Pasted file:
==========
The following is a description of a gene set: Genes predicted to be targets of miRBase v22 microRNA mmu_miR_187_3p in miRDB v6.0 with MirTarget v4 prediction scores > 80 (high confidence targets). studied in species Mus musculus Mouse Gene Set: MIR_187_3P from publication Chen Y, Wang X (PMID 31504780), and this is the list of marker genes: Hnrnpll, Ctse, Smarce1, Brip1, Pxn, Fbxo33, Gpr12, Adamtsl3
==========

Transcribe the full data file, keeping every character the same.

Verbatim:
The following is a description of a gene set: Genes predicted to be targets of miRBase v22 microRNA mmu_miR_187_3p in miRDB v6.0 with MirTarget v4 prediction scores > 80 (high confidence targets). studied in species Mus musculus Mouse Gene Set: MIR_187_3P from publication Chen Y, Wang X (PMID 31504780), and this is the list of marker genes: Hnrnpll, Ctse, Smarce1, Brip1, Pxn, Fbxo33, Gpr12, Adamtsl3